While the rest of South Africa spent the larger part of the countrywide COVID-19 lockdown bunkered down and waiting for the penny to drop, the Babylon’s Peak team were hard at work tending the land and forging the way forward for this much-loved Swartland brand.
“Since we had permits to keep our staff on during the most intensive phases of lockdown, we reshuffled our yearly calendar to make good use of this time,” says fourth-generation farmer and vintner Stephan Basson, who takes great pride in standing at the helm of a winery that generates up to 400 000 bottles of wine per year.
For example, the work we would be doing in the vineyards in September but could feasibly be shifted to an early date was all done in April and May. This included planting poles and putting up wire for new vineyards and other things that aren’t tied to the seasons. Naturally, we couldn’t tell Mother Nature to change her plans, so we lived between the beats and found ways to make good use of our time.”
This included doing some of the most extensive plantings of Stephan’s career. “Our new plantings came to 20 ha that was populated with vines that we cultivated right here on the farm. Since we’re in the Swartland, we are always on the lookout for water, so we also did some drilling to make new water sources available for the coming dry season,” the proud vintner extols.
But that’s not all. Babylon’s Peak is also getting ready to roll out a brand-new wine that will be hitting South African shelves just as soon as lockdown restrictions permit – the Babylon’s Peak Cinsault 2018.
“Like all of our other wines, the Cinsault 2018 is made from grapes we produce ourselves right here on the farm. In my opinion, this vintage is an excellent example of what a Cinsault should be. It’s in a different style to what the rest of the winemakers in our region are doing with this varietal, but I believe it allows the varietal to express itself very nicely,” says Stephan.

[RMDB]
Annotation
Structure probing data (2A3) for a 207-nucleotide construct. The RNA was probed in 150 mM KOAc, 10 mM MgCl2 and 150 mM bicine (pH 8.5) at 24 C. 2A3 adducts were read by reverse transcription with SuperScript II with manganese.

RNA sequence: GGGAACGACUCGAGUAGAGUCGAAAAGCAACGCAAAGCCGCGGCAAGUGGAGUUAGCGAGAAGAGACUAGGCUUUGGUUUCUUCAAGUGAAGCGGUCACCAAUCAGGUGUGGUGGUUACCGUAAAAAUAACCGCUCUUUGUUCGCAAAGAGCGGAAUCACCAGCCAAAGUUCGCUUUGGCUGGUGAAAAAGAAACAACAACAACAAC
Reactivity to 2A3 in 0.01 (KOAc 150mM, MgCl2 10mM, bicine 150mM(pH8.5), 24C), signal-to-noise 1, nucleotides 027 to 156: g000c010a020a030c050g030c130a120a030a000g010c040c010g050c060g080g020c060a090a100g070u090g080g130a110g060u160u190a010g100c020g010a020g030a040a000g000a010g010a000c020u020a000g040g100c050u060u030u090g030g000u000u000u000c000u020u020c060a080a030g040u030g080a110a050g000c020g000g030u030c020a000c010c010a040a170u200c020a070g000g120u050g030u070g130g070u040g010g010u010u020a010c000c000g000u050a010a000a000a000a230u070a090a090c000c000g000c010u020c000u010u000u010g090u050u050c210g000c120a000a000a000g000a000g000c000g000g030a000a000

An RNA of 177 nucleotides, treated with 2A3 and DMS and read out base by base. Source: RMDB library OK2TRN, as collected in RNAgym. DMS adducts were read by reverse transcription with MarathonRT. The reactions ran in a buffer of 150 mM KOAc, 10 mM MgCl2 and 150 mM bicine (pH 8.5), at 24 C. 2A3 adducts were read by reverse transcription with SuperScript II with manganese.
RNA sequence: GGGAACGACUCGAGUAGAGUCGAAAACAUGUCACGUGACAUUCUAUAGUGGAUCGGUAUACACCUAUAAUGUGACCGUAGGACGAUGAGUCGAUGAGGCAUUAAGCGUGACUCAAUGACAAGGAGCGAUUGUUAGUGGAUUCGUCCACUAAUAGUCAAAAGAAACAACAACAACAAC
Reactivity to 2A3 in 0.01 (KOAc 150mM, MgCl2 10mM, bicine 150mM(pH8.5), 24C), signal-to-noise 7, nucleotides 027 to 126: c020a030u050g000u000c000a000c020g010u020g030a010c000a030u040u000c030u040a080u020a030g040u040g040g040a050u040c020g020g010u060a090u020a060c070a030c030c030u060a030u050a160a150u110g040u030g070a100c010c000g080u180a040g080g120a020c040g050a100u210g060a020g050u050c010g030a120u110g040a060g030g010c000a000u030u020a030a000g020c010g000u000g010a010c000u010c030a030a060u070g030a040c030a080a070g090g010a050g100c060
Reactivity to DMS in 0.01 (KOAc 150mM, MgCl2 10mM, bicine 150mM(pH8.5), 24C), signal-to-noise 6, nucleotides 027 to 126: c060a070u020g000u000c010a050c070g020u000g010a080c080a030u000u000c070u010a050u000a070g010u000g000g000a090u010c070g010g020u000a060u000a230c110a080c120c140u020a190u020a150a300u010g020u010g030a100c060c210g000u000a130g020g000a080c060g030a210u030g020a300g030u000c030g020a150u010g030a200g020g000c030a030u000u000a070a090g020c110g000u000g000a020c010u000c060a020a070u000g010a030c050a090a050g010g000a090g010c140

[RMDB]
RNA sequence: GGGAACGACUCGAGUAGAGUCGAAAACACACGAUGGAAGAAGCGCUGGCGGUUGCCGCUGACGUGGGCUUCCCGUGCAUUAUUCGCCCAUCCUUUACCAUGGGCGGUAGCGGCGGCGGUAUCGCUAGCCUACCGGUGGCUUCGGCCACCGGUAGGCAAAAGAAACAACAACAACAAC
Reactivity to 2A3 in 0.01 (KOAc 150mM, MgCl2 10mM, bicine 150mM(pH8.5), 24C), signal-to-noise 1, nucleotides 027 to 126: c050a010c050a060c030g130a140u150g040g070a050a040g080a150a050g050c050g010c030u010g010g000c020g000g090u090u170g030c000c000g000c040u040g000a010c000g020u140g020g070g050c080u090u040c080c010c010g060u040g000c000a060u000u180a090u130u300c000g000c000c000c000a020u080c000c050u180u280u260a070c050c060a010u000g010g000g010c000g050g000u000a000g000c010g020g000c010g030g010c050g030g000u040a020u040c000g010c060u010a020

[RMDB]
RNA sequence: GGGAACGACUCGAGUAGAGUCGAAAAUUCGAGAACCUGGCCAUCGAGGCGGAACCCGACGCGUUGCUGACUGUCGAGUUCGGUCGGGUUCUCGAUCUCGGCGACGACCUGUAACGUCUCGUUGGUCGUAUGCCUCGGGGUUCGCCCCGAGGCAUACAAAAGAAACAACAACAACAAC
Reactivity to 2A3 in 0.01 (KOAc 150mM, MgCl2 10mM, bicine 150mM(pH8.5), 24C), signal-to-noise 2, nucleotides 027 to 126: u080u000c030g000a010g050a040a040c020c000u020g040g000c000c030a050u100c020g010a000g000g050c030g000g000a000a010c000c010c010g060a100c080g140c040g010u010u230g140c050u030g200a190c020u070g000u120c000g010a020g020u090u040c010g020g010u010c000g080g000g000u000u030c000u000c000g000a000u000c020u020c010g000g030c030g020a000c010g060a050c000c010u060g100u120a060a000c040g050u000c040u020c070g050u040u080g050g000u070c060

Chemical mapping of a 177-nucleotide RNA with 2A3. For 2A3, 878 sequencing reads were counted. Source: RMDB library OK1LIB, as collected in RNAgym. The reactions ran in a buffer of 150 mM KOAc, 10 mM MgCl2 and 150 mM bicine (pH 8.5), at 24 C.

Cinsault is one of the oldest cultivars in the country. When Stephan was growing up, they had some Cinsault on the farm, but back in those days there weren’t different vineyards dedicated to single cultivars. Farmers had a red vineyard, and a white vineyard, which essentially contained a field blend of various different varietals. That’s why the first wines that were made in the Babylon’s Peak cellar were simply called the red table wine, and the white table wine.
“Cinsault ripens rather late and it has big berries – it actually looks like a table grape and is very good to eat. So even though it results in a lighter style wine, it still brings a lot of structure to the table which is why it is a popular element in red blends,” says Stephan.
“The grapes we used in our new vintage were taken from 18-year-old dryland bush vines that grow in weathered granite soils, which means the vines yield a little less, but the grapes really come to the party with great minerality. Production on this particular block is low, but the concentration of flavour is truly beautiful. In the end, what you get is a lovely, soft, light red that is typical of a Swartland Cinsault.”
The wine was kept on older French oak for two years to age to perfection, and Stephan recently took it along on his annual hunting trip, which is apparently the highest honour one of his wines can get. “If I bring a wine along to a place where I go to relax and recharge, you can rest assured that the wine is up to snuff,” he chuckles.
International wine lovers can also look forward to a brand-new Babylon’s Peak range that has been developed in accordance with the preferences of their audience abroad. Called The Wedge, in homage to a much-loved surfing strip along the Cape Peninsula, this range includes two entry-level blends, as well as three premium standalone varietals.
“At the moment, this range consists of two entry-level blends – a Chenin Blanc/Roussanne, and a Shiraz/Mourvèdre/Viognier. The white wine is fresh, fruity, and flirty, much in the same vein as our Babylon’s Peak Chenin; and the red is also light and approachable in character,” says Stephan. “We’re also releasing three premium wines under this label – a wooded Pinotage, a lightly wooded Chenin Blanc that spent some time on oak, as well as a fresh, yet beautifully structured Grenache.”